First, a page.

By Catelyn Roth-Johnson Special to the Tribune
The importance of reflection, prayer and service is the weekly focus of the Ignatian Collegians, a Marquette program for undergraduates of any faith that revolves around discussion of those spiritual themes — themes especially relevant at a Jesuit university.
This Friday marks the deadline for applications to the four-year-old group, which typically features twelve to twenty students seeking to broaden their understanding of what it means to obtain “Ignatian spirituality.”
“This organization allows current undergraduate students at Marquette to take a deeper look at the lifestyle they already have,” said Annie Devine, the coordinator of Ignatian Collegians and a staff member in Campus Ministry. “Because these students share a common goal of helping others, this group encourages them to share their experiences and connect the dots on what they’ve learned.”
Former member Kathryn Tuleta, junior in the College of Business Administration, discussed with the group her visits to the Milwaukee Catholic Home and the time she spent serving Eucharist to the elderly.
“It soon became the best part of my week, talking to (group members) about life and praying with them,” Tuleta said.
Tuleta said the Ignatian Collegians challenged her to go outside her comfort zone.
“I was reflecting on my actions and applying them to my daily life,” she said. “I found that while giving back to Milwaukee, I was able to live out the ‘Be the Difference’ mission we hear so often on campus.”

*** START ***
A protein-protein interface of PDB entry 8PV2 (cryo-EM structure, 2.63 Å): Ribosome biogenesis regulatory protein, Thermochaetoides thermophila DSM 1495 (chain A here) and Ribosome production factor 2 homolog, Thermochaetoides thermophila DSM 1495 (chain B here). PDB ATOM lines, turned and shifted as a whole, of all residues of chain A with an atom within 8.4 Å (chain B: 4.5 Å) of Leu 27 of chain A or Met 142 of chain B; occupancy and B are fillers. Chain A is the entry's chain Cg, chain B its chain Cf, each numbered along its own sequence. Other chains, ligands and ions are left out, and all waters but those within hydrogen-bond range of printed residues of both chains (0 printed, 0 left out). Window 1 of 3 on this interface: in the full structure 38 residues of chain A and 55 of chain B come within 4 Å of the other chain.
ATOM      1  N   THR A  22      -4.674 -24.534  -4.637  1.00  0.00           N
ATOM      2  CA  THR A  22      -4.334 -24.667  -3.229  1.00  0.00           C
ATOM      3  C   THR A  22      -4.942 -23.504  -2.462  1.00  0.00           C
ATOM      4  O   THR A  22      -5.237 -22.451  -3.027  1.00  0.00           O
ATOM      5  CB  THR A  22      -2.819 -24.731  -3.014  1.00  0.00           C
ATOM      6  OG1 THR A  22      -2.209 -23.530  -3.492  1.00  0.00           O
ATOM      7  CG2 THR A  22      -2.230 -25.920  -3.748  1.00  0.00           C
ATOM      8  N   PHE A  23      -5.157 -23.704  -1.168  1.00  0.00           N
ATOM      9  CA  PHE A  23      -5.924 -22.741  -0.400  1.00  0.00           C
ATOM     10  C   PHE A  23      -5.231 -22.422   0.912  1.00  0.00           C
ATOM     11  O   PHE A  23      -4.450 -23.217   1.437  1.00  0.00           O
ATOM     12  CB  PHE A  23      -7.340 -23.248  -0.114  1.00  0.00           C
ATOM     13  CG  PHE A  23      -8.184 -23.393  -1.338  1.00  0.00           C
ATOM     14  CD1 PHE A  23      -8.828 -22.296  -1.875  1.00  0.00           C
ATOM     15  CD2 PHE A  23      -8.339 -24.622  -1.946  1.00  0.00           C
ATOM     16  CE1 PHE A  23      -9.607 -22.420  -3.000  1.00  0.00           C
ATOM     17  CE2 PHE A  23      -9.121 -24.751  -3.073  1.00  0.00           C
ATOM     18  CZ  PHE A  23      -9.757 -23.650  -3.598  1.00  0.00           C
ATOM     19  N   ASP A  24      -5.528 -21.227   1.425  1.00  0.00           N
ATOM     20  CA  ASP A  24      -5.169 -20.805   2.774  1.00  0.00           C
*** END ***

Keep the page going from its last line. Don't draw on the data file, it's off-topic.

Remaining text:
Devine said it is beneficial for the group to have a smaller number because it allows for a more personal experience. Though members do not complete volunteer activities as a group, each member should have the Jesuit mentality of “being men and women for others.”
The program originated due to high demand from interested students looking to further understand and reflect on their lives in the context of the values of St. Ignatius of Loyola, the founder of the Jesuits.
To do this, the group uses St. Ignatius as a model to emphasize the importance of Jesuit values in their lives.
“When I started to follow some of the characteristics of Ignatius, I began to see a change in myself and the way I treated others,” saod the Rev. Thomas Caldwell. Caldwell is a Jesuit and lives in the Jesuit Residence.
“It emphasized what my lifestyle was good for,” Caldwell said. “God is naturally good, humans are good, but thinking about what my service is good for shaped the way I viewed the world. My work is good for the service of others, and as the Jesuits say, ‘for the greater glory of God.’”
A number of current students at Marquette said they feel the same way.
Bethie Stein, a freshman in the College of Communication, said she volunteered often in high school at Walsh Jesuit High School in Cleveland, Ohio.
She said she participated in various service trips, including one with the American Cancer Society. She was also a Kairos retreat leader, guiding and modeling her fellow students toward a service-filled life of faith.
“I am very passionate about service, but I was unaware that Marquette had a program like this,” Stein said. “Doing service activities allowed me to see things from a new perspective and to be more open.”
“The Jesuit values and traditions are very important to me, and I am glad they have a program like this at Marquette,” she said.
According to the program’s website, some of the organization’s goals are finding God in all things, being contemplative in action and being free from attachment in order to discern responsible action. The group also engages in frequent prayer, primarily the examination of conscience according to St. Ignatius of Loyola.